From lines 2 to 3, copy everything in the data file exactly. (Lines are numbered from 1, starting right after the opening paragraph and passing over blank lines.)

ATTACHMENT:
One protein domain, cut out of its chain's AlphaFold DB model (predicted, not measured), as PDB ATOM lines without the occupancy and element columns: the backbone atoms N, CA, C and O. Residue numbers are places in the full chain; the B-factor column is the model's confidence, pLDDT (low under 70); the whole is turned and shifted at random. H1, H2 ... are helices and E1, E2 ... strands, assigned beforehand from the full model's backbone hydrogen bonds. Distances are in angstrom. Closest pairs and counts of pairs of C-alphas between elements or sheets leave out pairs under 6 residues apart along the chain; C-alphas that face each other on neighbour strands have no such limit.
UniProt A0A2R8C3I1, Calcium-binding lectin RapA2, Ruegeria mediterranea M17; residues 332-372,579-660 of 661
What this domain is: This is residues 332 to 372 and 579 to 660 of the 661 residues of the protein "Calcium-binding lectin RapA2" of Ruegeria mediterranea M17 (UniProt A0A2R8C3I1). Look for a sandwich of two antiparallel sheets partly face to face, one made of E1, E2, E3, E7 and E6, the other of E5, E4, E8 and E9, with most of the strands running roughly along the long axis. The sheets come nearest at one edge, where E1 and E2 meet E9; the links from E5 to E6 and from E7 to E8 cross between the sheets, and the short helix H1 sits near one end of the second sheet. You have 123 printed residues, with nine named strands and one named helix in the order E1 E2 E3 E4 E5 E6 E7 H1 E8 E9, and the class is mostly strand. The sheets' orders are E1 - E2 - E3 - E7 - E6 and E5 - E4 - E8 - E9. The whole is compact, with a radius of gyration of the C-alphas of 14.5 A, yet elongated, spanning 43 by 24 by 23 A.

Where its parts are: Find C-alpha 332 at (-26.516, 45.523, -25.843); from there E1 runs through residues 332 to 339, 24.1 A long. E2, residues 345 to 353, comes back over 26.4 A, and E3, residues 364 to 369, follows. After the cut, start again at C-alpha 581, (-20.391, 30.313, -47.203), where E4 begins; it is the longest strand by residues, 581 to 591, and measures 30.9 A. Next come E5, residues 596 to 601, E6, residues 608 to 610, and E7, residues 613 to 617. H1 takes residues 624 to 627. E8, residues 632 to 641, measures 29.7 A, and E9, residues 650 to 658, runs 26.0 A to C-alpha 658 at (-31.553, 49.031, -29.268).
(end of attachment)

What this domain is: This is residues 332 to 372 and 579 to 660 of the 661 residues of the protein "Calcium-binding lectin RapA2" of Ruegeria mediterranea M17 (UniProt A0A2R8C3I1). Look for a sandwich of two antiparallel sheets partly face to face, one made of E1, E2, E3, E7 and E6, the other of E5, E4, E8 and E9, with most of the strands running roughly along the long axis. The sheets come nearest at one edge, where E1 and E2 meet E9; the links from E5 to E6 and from E7 to E8 cross between the sheets, and the short helix H1 sits near one end of the second sheet. You have 123 printed residues, with nine named strands and one named helix in the order E1 E2 E3 E4 E5 E6 E7 H1 E8 E9, and the class is mostly strand. The sheets' orders are E1 - E2 - E3 - E7 - E6 and E5 - E4 - E8 - E9. The whole is compact, with a radius of gyration of the C-alphas of 14.5 A, yet elongated, spanning 43 by 24 by 23 A.

Where its parts are: Find C-alpha 332 at (-26.516, 45.523, -25.843); from there E1 runs through residues 332 to 339, 24.1 A long. E2, residues 345 to 353, comes back over 26.4 A, and E3, residues 364 to 369, follows. After the cut, start again at C-alpha 581, (-20.391, 30.313, -47.203), where E4 begins; it is the longest strand by residues, 581 to 591, and measures 30.9 A. Next come E5, residues 596 to 601, E6, residues 608 to 610, and E7, residues 613 to 617. H1 takes residues 624 to 627. E8, residues 632 to 641, measures 29.7 A, and E9, residues 650 to 658, runs 26.0 A to C-alpha 658 at (-31.553, 49.031, -29.268).